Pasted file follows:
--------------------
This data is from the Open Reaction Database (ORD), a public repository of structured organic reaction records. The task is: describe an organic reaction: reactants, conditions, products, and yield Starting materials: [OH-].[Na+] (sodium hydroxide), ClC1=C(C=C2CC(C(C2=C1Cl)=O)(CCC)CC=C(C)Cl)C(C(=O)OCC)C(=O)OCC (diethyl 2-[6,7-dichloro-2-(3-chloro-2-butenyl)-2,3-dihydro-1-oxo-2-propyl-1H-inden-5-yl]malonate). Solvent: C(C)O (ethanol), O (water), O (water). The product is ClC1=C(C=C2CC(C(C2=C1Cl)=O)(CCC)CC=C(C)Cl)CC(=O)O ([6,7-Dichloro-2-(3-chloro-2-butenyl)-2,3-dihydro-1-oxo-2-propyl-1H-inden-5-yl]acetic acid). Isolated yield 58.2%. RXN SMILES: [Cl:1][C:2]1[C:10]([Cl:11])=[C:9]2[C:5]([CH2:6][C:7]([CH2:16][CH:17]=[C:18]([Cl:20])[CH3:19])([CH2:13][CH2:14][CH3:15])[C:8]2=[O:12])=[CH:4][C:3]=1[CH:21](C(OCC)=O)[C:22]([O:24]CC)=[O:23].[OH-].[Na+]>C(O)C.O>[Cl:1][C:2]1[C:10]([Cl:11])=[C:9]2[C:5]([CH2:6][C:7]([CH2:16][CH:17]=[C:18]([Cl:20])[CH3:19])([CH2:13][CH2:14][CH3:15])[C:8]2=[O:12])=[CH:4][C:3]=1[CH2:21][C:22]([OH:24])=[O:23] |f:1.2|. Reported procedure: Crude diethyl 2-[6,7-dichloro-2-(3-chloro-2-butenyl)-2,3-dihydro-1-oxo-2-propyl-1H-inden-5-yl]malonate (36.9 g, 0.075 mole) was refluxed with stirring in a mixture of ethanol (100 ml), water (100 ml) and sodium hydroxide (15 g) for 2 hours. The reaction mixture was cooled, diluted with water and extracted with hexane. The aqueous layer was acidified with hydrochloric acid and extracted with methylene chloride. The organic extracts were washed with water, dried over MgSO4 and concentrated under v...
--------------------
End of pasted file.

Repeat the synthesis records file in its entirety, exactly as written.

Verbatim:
This data is from the Open Reaction Database (ORD), a public repository of structured organic reaction records. The task is: describe an organic reaction: reactants, conditions, products, and yield Starting materials: [OH-].[Na+] (sodium hydroxide), ClC1=C(C=C2CC(C(C2=C1Cl)=O)(CCC)CC=C(C)Cl)C(C(=O)OCC)C(=O)OCC (diethyl 2-[6,7-dichloro-2-(3-chloro-2-butenyl)-2,3-dihydro-1-oxo-2-propyl-1H-inden-5-yl]malonate). Solvent: C(C)O (ethanol), O (water), O (water). The product is ClC1=C(C=C2CC(C(C2=C1Cl)=O)(CCC)CC=C(C)Cl)CC(=O)O ([6,7-Dichloro-2-(3-chloro-2-butenyl)-2,3-dihydro-1-oxo-2-propyl-1H-inden-5-yl]acetic acid). Isolated yield 58.2%. RXN SMILES: [Cl:1][C:2]1[C:10]([Cl:11])=[C:9]2[C:5]([CH2:6][C:7]([CH2:16][CH:17]=[C:18]([Cl:20])[CH3:19])([CH2:13][CH2:14][CH3:15])[C:8]2=[O:12])=[CH:4][C:3]=1[CH:21](C(OCC)=O)[C:22]([O:24]CC)=[O:23].[OH-].[Na+]>C(O)C.O>[Cl:1][C:2]1[C:10]([Cl:11])=[C:9]2[C:5]([CH2:6][C:7]([CH2:16][CH:17]=[C:18]([Cl:20])[CH3:19])([CH2:13][CH2:14][CH3:15])[C:8]2=[O:12])=[CH:4][C:3]=1[CH2:21][C:22]([OH:24])=[O:23] |f:1.2|. Reported procedure: Crude diethyl 2-[6,7-dichloro-2-(3-chloro-2-butenyl)-2,3-dihydro-1-oxo-2-propyl-1H-inden-5-yl]malonate (36.9 g, 0.075 mole) was refluxed with stirring in a mixture of ethanol (100 ml), water (100 ml) and sodium hydroxide (15 g) for 2 hours. The reaction mixture was cooled, diluted with water and extracted with hexane. The aqueous layer was acidified with hydrochloric acid and extracted with methylene chloride. The organic extracts were washed with water, dried over MgSO4 and concentrated under v...